By Ian Ransom
MELBOURNE (Reuters) – Bringing two uncapped teenage pace bowlers to Australia, a nation unconquered by the greatest of Pakistan sides, was never going to end well for Azhar Ali’s team.
For coach Misbah-ul-Haq, the selections of 16-year-old Naseem Shah and 19-year-old Muhammad Musa reflected a need for “boldness” in a team that has fallen steadily down the world rankings in recent years.
The 2-0 whitewash by Tim Paine’s side, completed with another innings defeat in Adelaide on Monday, exposed all that for bravado, and Pakistan return home with more regrets than highlights.
Their bowlers had only two cracks at the Australian batsmen and may well have been glad for that, having leaked nearly 1,200 runs in two innings for the return of 13 wickets.
Naseem and Musa managed one wicket between them, legspinner Yasir Shah conceded 100 runs for each of his four scalps and the team’s most experienced quick, Mohammad Abbas, was worryingly down on pace when recalled at Adelaide Oval.
Of the bowlers, only Shaheen Afridi leaves Australia with reputation enhanced, the 19-year-old talent having produced some fiery spells to top his team’s wicket-takers with five victims.
While Pakistan have rarely looked less capable of breaking their test series drought in Australia, a rueful Azhar could at least see a brighter future as the squad’s raw talent matures.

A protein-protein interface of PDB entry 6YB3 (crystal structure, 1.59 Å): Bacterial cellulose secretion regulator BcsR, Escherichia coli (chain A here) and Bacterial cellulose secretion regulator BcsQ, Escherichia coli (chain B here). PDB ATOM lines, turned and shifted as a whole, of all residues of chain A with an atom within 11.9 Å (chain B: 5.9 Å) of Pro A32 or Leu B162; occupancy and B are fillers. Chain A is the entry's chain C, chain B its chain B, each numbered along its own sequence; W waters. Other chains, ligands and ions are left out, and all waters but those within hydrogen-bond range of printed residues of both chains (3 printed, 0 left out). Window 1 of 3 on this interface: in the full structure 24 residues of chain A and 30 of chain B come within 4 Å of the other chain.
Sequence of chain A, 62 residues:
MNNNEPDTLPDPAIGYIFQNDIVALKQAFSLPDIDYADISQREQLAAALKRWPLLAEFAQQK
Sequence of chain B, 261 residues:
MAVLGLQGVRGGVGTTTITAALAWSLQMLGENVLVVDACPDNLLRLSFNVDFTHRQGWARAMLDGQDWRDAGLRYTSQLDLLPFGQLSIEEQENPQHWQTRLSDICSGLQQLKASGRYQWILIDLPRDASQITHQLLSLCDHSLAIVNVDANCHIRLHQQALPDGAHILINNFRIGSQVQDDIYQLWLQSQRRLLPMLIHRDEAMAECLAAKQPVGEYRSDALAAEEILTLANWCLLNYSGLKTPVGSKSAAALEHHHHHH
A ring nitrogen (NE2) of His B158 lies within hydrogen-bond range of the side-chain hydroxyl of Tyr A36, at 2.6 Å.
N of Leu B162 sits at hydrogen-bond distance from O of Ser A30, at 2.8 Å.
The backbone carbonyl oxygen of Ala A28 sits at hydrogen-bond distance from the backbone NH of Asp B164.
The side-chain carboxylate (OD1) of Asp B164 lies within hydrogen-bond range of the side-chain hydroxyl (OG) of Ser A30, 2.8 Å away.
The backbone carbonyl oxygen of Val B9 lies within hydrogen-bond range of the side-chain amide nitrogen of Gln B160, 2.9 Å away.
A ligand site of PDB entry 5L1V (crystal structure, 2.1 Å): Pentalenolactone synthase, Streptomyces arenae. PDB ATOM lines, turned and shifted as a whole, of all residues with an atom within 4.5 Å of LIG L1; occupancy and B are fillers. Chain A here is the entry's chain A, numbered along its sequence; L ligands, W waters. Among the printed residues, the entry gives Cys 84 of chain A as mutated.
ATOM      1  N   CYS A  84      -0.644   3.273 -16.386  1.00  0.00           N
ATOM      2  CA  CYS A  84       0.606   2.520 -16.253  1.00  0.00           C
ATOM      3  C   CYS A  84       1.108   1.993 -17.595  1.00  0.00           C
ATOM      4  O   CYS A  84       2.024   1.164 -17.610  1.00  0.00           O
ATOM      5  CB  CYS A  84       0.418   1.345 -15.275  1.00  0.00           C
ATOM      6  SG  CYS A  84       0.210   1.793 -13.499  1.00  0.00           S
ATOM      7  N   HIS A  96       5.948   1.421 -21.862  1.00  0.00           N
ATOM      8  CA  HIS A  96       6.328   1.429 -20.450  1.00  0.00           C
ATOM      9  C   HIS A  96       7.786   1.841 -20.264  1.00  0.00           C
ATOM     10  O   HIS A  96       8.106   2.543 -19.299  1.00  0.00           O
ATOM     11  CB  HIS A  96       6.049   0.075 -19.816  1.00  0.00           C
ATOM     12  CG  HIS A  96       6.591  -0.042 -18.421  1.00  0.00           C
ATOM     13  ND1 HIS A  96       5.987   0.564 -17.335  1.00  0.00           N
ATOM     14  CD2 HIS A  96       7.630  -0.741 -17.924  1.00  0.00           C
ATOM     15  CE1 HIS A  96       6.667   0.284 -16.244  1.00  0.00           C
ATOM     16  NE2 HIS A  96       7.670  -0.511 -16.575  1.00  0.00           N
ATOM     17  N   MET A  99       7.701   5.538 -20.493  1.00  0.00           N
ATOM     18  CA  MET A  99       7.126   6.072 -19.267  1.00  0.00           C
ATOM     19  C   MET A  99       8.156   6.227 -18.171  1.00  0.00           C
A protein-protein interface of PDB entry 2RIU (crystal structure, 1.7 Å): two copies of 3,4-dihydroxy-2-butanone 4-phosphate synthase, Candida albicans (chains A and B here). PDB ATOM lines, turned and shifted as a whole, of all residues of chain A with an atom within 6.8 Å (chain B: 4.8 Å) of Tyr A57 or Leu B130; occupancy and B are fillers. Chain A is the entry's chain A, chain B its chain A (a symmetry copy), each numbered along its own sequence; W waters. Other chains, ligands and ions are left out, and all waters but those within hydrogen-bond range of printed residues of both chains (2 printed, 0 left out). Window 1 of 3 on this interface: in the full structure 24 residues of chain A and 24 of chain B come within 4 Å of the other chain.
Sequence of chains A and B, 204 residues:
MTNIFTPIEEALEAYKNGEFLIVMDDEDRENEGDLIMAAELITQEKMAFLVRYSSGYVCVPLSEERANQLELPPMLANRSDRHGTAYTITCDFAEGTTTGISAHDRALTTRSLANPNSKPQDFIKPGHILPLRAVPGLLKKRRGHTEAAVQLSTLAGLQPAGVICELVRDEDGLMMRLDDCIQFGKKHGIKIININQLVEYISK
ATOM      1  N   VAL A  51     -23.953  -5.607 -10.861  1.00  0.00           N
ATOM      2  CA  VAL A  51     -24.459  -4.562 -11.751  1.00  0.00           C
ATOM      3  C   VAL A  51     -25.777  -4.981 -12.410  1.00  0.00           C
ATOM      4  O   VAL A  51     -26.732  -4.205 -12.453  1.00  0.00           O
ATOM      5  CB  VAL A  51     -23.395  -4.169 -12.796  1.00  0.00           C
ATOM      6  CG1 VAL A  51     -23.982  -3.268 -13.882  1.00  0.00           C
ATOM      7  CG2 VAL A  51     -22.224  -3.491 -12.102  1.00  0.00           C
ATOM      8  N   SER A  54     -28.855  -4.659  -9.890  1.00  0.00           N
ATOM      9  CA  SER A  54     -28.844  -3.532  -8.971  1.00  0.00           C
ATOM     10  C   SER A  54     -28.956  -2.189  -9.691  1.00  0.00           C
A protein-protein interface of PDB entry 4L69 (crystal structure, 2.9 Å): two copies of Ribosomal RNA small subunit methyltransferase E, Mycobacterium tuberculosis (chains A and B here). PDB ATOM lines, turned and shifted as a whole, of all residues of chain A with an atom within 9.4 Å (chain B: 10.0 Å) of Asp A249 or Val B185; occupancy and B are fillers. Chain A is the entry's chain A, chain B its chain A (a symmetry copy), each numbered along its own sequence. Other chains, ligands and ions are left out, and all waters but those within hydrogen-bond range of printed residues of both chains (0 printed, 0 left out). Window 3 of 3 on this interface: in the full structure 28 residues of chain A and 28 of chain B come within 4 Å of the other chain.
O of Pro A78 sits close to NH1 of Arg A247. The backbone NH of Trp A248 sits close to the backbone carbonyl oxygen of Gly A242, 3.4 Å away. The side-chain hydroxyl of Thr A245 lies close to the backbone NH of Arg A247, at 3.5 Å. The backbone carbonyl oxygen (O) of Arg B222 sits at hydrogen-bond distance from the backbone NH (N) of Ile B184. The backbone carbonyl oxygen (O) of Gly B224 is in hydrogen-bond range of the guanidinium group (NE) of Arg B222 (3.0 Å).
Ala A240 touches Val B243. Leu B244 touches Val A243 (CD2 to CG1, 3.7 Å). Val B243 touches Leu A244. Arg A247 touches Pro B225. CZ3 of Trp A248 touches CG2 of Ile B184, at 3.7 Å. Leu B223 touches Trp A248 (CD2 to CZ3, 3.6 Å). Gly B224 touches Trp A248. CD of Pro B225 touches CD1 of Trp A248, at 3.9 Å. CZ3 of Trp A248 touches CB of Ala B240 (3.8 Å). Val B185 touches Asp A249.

“We didn’t live up to the expectations that were based around this young team,” the skipper told reporters.
“But we felt that these guys were in the best shape to deal with the conditions here, and that’ll be the case in the future.
“We shouldn’t get too disappointed about this and keep in mind that young bowlers like these will only play more cricket and get better. We need to show some patience.”
Pakistan will take some solace that the future has already arrived in the form of Babar Azam, who came to Australia as the world’s top T20 batsman and departs as a proven test performer.
The 25-year-old has been a slow-burning talent in the longest format, but after carving out 104 in Brisbane and 97 in Adelaide on the home pitches of one of the world’s most potent attacks, he will head into the upcoming series against Sri Lanka brimming with confidence.
“He’s been tremendous in white-ball cricket and in the recent past, he’s been gradually building up his test stats as well,” Azhar said of Babar.
“But this series definitely will be the breakthrough he wanted.”
Disappointment for Azhar’s team will soon turn into an unfamiliar joy when they play Sri Lanka in Rawalpindi and Karachi later this month, the first tests in Pakistan since militants attacked a bus convoy carrying the Sri Lanka team in Lahore in 2009.
(Reporting by Ian Ransom; Editing by Muralikumar Anantharaman)